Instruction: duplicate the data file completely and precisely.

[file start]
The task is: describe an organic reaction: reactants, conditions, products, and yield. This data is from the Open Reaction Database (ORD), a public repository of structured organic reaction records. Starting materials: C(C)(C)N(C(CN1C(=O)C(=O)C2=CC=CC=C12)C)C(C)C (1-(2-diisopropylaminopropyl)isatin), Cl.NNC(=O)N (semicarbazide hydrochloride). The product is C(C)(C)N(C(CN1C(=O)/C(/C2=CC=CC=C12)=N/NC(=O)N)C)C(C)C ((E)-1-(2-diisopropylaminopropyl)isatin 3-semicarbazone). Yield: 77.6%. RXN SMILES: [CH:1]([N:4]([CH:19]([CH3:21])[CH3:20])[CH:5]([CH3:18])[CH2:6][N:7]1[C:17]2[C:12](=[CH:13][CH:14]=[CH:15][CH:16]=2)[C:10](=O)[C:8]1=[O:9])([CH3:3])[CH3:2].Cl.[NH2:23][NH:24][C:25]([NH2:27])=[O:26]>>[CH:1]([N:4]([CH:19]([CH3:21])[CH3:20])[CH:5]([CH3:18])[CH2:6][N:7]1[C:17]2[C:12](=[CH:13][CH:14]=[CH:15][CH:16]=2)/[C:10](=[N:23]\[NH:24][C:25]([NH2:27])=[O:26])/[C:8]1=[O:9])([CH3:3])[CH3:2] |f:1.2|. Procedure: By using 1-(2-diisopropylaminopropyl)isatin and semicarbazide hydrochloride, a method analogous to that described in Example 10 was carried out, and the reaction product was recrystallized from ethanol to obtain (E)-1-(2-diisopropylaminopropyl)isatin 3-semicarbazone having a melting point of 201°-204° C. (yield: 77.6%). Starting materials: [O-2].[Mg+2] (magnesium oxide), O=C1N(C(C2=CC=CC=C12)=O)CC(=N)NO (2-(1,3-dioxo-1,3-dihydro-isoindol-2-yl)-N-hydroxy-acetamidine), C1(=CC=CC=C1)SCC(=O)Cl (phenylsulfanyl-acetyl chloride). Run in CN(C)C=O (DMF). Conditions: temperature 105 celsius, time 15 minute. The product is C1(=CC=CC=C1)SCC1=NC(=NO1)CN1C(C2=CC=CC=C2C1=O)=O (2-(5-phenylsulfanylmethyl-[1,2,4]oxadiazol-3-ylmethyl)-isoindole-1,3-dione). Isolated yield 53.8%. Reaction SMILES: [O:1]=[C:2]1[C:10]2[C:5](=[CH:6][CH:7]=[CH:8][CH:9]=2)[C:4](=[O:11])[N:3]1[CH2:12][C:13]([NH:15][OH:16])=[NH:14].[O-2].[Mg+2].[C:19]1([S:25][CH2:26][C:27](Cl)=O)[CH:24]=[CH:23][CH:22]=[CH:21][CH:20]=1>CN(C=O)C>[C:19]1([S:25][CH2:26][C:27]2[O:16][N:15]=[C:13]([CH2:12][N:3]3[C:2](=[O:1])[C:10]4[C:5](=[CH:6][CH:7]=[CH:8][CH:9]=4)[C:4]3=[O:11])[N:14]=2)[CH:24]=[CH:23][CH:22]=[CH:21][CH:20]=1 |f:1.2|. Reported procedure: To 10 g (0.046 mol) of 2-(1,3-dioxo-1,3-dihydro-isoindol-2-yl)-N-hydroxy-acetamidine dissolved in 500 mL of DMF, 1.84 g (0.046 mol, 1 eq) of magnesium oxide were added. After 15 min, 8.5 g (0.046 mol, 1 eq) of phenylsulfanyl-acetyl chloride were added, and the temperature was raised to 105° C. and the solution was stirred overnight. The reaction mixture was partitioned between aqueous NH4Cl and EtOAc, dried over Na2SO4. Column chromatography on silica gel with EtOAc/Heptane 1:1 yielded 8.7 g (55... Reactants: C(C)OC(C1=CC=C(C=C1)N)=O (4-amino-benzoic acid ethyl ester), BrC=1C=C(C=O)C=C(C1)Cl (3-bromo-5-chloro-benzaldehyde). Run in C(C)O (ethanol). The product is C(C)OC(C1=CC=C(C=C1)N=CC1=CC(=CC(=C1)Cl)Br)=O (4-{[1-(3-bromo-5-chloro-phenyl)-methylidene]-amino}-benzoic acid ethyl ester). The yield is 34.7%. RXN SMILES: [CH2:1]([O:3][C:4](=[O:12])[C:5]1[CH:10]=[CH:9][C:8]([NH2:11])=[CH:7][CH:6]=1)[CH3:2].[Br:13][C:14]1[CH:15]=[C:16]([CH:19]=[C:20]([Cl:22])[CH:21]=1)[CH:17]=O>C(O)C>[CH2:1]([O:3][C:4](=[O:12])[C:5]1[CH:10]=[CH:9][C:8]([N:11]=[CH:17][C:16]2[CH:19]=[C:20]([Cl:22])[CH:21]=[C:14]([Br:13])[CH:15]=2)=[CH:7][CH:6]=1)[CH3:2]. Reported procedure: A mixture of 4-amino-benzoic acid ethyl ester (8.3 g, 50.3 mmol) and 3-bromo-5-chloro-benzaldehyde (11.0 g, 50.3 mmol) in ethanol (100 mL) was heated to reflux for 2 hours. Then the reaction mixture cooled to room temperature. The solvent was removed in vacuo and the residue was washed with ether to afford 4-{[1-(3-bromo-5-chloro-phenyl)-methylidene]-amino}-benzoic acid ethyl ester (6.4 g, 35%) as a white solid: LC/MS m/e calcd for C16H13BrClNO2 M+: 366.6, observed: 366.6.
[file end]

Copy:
The task is: describe an organic reaction: reactants, conditions, products, and yield. This data is from the Open Reaction Database (ORD), a public repository of structured organic reaction records. Starting materials: C(C)(C)N(C(CN1C(=O)C(=O)C2=CC=CC=C12)C)C(C)C (1-(2-diisopropylaminopropyl)isatin), Cl.NNC(=O)N (semicarbazide hydrochloride). The product is C(C)(C)N(C(CN1C(=O)/C(/C2=CC=CC=C12)=N/NC(=O)N)C)C(C)C ((E)-1-(2-diisopropylaminopropyl)isatin 3-semicarbazone). Yield: 77.6%. RXN SMILES: [CH:1]([N:4]([CH:19]([CH3:21])[CH3:20])[CH:5]([CH3:18])[CH2:6][N:7]1[C:17]2[C:12](=[CH:13][CH:14]=[CH:15][CH:16]=2)[C:10](=O)[C:8]1=[O:9])([CH3:3])[CH3:2].Cl.[NH2:23][NH:24][C:25]([NH2:27])=[O:26]>>[CH:1]([N:4]([CH:19]([CH3:21])[CH3:20])[CH:5]([CH3:18])[CH2:6][N:7]1[C:17]2[C:12](=[CH:13][CH:14]=[CH:15][CH:16]=2)/[C:10](=[N:23]\[NH:24][C:25]([NH2:27])=[O:26])/[C:8]1=[O:9])([CH3:3])[CH3:2] |f:1.2|. Procedure: By using 1-(2-diisopropylaminopropyl)isatin and semicarbazide hydrochloride, a method analogous to that described in Example 10 was carried out, and the reaction product was recrystallized from ethanol to obtain (E)-1-(2-diisopropylaminopropyl)isatin 3-semicarbazone having a melting point of 201°-204° C. (yield: 77.6%). Starting materials: [O-2].[Mg+2] (magnesium oxide), O=C1N(C(C2=CC=CC=C12)=O)CC(=N)NO (2-(1,3-dioxo-1,3-dihydro-isoindol-2-yl)-N-hydroxy-acetamidine), C1(=CC=CC=C1)SCC(=O)Cl (phenylsulfanyl-acetyl chloride). Run in CN(C)C=O (DMF). Conditions: temperature 105 celsius, time 15 minute. The product is C1(=CC=CC=C1)SCC1=NC(=NO1)CN1C(C2=CC=CC=C2C1=O)=O (2-(5-phenylsulfanylmethyl-[1,2,4]oxadiazol-3-ylmethyl)-isoindole-1,3-dione). Isolated yield 53.8%. Reaction SMILES: [O:1]=[C:2]1[C:10]2[C:5](=[CH:6][CH:7]=[CH:8][CH:9]=2)[C:4](=[O:11])[N:3]1[CH2:12][C:13]([NH:15][OH:16])=[NH:14].[O-2].[Mg+2].[C:19]1([S:25][CH2:26][C:27](Cl)=O)[CH:24]=[CH:23][CH:22]=[CH:21][CH:20]=1>CN(C=O)C>[C:19]1([S:25][CH2:26][C:27]2[O:16][N:15]=[C:13]([CH2:12][N:3]3[C:2](=[O:1])[C:10]4[C:5](=[CH:6][CH:7]=[CH:8][CH:9]=4)[C:4]3=[O:11])[N:14]=2)[CH:24]=[CH:23][CH:22]=[CH:21][CH:20]=1 |f:1.2|. Reported procedure: To 10 g (0.046 mol) of 2-(1,3-dioxo-1,3-dihydro-isoindol-2-yl)-N-hydroxy-acetamidine dissolved in 500 mL of DMF, 1.84 g (0.046 mol, 1 eq) of magnesium oxide were added. After 15 min, 8.5 g (0.046 mol, 1 eq) of phenylsulfanyl-acetyl chloride were added, and the temperature was raised to 105° C. and the solution was stirred overnight. The reaction mixture was partitioned between aqueous NH4Cl and EtOAc, dried over Na2SO4. Column chromatography on silica gel with EtOAc/Heptane 1:1 yielded 8.7 g (55... Reactants: C(C)OC(C1=CC=C(C=C1)N)=O (4-amino-benzoic acid ethyl ester), BrC=1C=C(C=O)C=C(C1)Cl (3-bromo-5-chloro-benzaldehyde). Run in C(C)O (ethanol). The product is C(C)OC(C1=CC=C(C=C1)N=CC1=CC(=CC(=C1)Cl)Br)=O (4-{[1-(3-bromo-5-chloro-phenyl)-methylidene]-amino}-benzoic acid ethyl ester). The yield is 34.7%. RXN SMILES: [CH2:1]([O:3][C:4](=[O:12])[C:5]1[CH:10]=[CH:9][C:8]([NH2:11])=[CH:7][CH:6]=1)[CH3:2].[Br:13][C:14]1[CH:15]=[C:16]([CH:19]=[C:20]([Cl:22])[CH:21]=1)[CH:17]=O>C(O)C>[CH2:1]([O:3][C:4](=[O:12])[C:5]1[CH:10]=[CH:9][C:8]([N:11]=[CH:17][C:16]2[CH:19]=[C:20]([Cl:22])[CH:21]=[C:14]([Br:13])[CH:15]=2)=[CH:7][CH:6]=1)[CH3:2]. Reported procedure: A mixture of 4-amino-benzoic acid ethyl ester (8.3 g, 50.3 mmol) and 3-bromo-5-chloro-benzaldehyde (11.0 g, 50.3 mmol) in ethanol (100 mL) was heated to reflux for 2 hours. Then the reaction mixture cooled to room temperature. The solvent was removed in vacuo and the residue was washed with ether to afford 4-{[1-(3-bromo-5-chloro-phenyl)-methylidene]-amino}-benzoic acid ethyl ester (6.4 g, 35%) as a white solid: LC/MS m/e calcd for C16H13BrClNO2 M+: 366.6, observed: 366.6.